As the community prepares to remember the violence of the Sept.11th terrorist attacks, students and faculty will close discussions in a conference designed to highlight recent successes and challenges in conflict resolution.

“Students in part will get this lesson: Peace is not something that comes easily. It is something that we have to work toward,” said Fathali Moghaddam, director of the Master of Arts in Conflict Resolution program.

“From Conflict to Peace: Innovative Approaches to Peacebuilding,” which was organized jointly by the Conflict Resolution program and the Office of the President, is the first conference of its kind at Georgetown. Moghaddam said it has been extremely successful, with several hundred people registered.

“Conflict resolution is so well-matched to the Georgetown institution,” he said.

The conference was designed to highlight successes in recent peace-building, such as South Africa and Northern Ireland. Challenges in the Middle East also dominated conference discussions.

“It’s a very important time for the Middle East,” Moghaddam said. “We see opportunities coming, but we also see great dangers.”

Moghaddam said he hoped the conference’s success would draw more attention to the Conflict Resolution Program that opened its doors six years ago and now has 75 graduate students enrolled.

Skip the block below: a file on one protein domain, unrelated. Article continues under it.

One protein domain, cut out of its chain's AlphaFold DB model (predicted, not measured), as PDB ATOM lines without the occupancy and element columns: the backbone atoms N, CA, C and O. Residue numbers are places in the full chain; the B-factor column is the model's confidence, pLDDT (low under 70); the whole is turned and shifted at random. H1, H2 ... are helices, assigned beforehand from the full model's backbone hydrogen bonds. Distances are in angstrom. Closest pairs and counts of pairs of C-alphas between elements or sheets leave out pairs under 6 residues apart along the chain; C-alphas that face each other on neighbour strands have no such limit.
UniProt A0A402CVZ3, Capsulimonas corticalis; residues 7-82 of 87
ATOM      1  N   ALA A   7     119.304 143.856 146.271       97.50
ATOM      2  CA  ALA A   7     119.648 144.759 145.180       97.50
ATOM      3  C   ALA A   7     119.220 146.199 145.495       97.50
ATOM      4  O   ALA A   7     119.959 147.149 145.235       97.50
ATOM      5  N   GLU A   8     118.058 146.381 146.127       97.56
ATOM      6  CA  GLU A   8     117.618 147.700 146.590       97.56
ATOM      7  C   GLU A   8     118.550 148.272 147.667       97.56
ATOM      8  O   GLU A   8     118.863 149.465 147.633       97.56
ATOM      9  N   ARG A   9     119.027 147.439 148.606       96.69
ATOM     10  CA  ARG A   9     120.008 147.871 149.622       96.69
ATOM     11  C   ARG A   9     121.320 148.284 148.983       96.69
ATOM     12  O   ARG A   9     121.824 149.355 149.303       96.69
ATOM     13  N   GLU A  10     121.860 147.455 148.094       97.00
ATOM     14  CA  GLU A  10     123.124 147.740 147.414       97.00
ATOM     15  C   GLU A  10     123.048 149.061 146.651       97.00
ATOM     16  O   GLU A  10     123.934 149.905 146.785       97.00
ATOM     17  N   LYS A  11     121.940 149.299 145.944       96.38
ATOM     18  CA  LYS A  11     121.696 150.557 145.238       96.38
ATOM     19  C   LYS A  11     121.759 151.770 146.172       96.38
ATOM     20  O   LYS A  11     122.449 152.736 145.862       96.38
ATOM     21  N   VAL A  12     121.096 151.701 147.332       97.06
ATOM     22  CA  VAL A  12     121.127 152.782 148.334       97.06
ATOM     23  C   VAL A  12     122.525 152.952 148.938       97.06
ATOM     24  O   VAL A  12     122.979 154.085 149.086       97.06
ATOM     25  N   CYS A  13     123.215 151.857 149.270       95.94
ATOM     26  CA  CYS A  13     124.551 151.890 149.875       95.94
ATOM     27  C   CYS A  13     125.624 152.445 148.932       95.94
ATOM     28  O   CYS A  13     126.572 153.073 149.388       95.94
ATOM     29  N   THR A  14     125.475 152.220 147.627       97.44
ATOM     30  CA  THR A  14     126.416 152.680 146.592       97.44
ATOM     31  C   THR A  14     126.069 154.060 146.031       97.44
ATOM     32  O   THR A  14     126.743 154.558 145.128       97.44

“One of our goals is to bring more students into conflict resolution,” Moghaddam said, adding that he especially wanted to raise awareness of opportunities for undergraduate students.

Students who helped organize the conference said they are especially excited for today’s speaker panel, which will feature students from Georgetown and around the world. Among the topics are a discussion on sports and peace and one featuring students from Queen’s University in Belfast who will discuss the Irish peace process based on their own experiences.

“It’s going to be very exciting to hear the results of very recent research in all these areas,” Amanda Munroe (GRD ’12) said.

Kaitlyn Allen (GRD ’12), who also helped organize the conference, said that the panelists like Robi Damelin — a widely known advocate and member of Parents Circle, which is an organization for bereaved Palestinian and Israeli parents — were the highlight of the conference for her.

“We’ve all studied her work, in essence,” Allen said.

Damelin, whose son was shot by a sniper while serving in the Israeli Army, said she thought it was important to engage in dialogue with those from opposing sides of an issue.

“On the contrary, I’m happy to talk to people who disagree with me because I feel it’s important to plant a seed,” she said. “We don’t have a monopoly on truth.”

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